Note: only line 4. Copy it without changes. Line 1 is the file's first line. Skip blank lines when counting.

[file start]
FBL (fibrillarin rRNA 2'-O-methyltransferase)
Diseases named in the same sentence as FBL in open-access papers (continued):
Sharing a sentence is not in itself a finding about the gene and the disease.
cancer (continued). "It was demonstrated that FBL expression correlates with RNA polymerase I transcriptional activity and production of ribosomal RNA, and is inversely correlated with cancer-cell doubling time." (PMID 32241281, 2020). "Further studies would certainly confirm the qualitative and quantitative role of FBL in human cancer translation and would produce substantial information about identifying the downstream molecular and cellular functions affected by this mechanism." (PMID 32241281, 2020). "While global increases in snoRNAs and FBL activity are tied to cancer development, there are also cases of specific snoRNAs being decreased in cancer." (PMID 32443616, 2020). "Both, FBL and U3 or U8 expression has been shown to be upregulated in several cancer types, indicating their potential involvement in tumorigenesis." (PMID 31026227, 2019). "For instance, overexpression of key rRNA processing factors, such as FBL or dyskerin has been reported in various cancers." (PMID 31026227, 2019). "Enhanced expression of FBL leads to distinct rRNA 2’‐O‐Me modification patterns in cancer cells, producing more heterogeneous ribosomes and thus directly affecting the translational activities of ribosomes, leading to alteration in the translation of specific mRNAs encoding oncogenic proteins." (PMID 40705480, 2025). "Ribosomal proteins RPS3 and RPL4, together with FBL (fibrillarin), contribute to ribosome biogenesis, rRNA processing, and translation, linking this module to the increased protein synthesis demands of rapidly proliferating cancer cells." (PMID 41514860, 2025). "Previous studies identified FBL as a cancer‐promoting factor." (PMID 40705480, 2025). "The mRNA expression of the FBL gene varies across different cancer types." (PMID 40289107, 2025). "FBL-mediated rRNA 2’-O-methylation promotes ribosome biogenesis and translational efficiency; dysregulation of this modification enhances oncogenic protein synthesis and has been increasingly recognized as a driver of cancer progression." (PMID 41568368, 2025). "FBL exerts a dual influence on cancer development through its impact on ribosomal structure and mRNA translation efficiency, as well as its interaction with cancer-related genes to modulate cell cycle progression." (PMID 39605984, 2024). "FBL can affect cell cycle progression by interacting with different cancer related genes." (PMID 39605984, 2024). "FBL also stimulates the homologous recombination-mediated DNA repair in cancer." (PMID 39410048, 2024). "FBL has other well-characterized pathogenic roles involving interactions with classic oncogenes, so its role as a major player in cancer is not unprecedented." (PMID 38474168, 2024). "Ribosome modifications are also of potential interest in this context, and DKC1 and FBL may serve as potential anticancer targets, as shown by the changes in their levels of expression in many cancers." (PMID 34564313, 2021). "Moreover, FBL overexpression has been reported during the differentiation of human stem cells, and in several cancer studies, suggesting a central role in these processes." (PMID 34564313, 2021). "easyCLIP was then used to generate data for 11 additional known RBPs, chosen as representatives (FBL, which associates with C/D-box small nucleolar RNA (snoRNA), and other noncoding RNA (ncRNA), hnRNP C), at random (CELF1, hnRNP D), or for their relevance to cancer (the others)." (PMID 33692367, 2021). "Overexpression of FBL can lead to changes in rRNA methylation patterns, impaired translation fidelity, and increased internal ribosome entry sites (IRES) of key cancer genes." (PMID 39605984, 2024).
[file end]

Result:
cancer (continued). "It was demonstrated that FBL expression correlates with RNA polymerase I transcriptional activity and production of ribosomal RNA, and is inversely correlated with cancer-cell doubling time." (PMID 32241281, 2020). "Further studies would certainly confirm the qualitative and quantitative role of FBL in human cancer translation and would produce substantial information about identifying the downstream molecular and cellular functions affected by this mechanism." (PMID 32241281, 2020). "While global increases in snoRNAs and FBL activity are tied to cancer development, there are also cases of specific snoRNAs being decreased in cancer." (PMID 32443616, 2020). "Both, FBL and U3 or U8 expression has been shown to be upregulated in several cancer types, indicating their potential involvement in tumorigenesis." (PMID 31026227, 2019). "For instance, overexpression of key rRNA processing factors, such as FBL or dyskerin has been reported in various cancers." (PMID 31026227, 2019). "Enhanced expression of FBL leads to distinct rRNA 2’‐O‐Me modification patterns in cancer cells, producing more heterogeneous ribosomes and thus directly affecting the translational activities of ribosomes, leading to alteration in the translation of specific mRNAs encoding oncogenic proteins." (PMID 40705480, 2025). "Ribosomal proteins RPS3 and RPL4, together with FBL (fibrillarin), contribute to ribosome biogenesis, rRNA processing, and translation, linking this module to the increased protein synthesis demands of rapidly proliferating cancer cells." (PMID 41514860, 2025). "Previous studies identified FBL as a cancer‐promoting factor." (PMID 40705480, 2025). "The mRNA expression of the FBL gene varies across different cancer types." (PMID 40289107, 2025). "FBL-mediated rRNA 2’-O-methylation promotes ribosome biogenesis and translational efficiency; dysregulation of this modification enhances oncogenic protein synthesis and has been increasingly recognized as a driver of cancer progression." (PMID 41568368, 2025). "FBL exerts a dual influence on cancer development through its impact on ribosomal structure and mRNA translation efficiency, as well as its interaction with cancer-related genes to modulate cell cycle progression." (PMID 39605984, 2024). "FBL can affect cell cycle progression by interacting with different cancer related genes." (PMID 39605984, 2024). "FBL also stimulates the homologous recombination-mediated DNA repair in cancer." (PMID 39410048, 2024). "FBL has other well-characterized pathogenic roles involving interactions with classic oncogenes, so its role as a major player in cancer is not unprecedented." (PMID 38474168, 2024). "Ribosome modifications are also of potential interest in this context, and DKC1 and FBL may serve as potential anticancer targets, as shown by the changes in their levels of expression in many cancers." (PMID 34564313, 2021). "Moreover, FBL overexpression has been reported during the differentiation of human stem cells, and in several cancer studies, suggesting a central role in these processes." (PMID 34564313, 2021). "easyCLIP was then used to generate data for 11 additional known RBPs, chosen as representatives (FBL, which associates with C/D-box small nucleolar RNA (snoRNA), and other noncoding RNA (ncRNA), hnRNP C), at random (CELF1, hnRNP D), or for their relevance to cancer (the others)." (PMID 33692367, 2021). "Overexpression of FBL can lead to changes in rRNA methylation patterns, impaired translation fidelity, and increased internal ribosome entry sites (IRES) of key cancer genes." (PMID 39605984, 2024).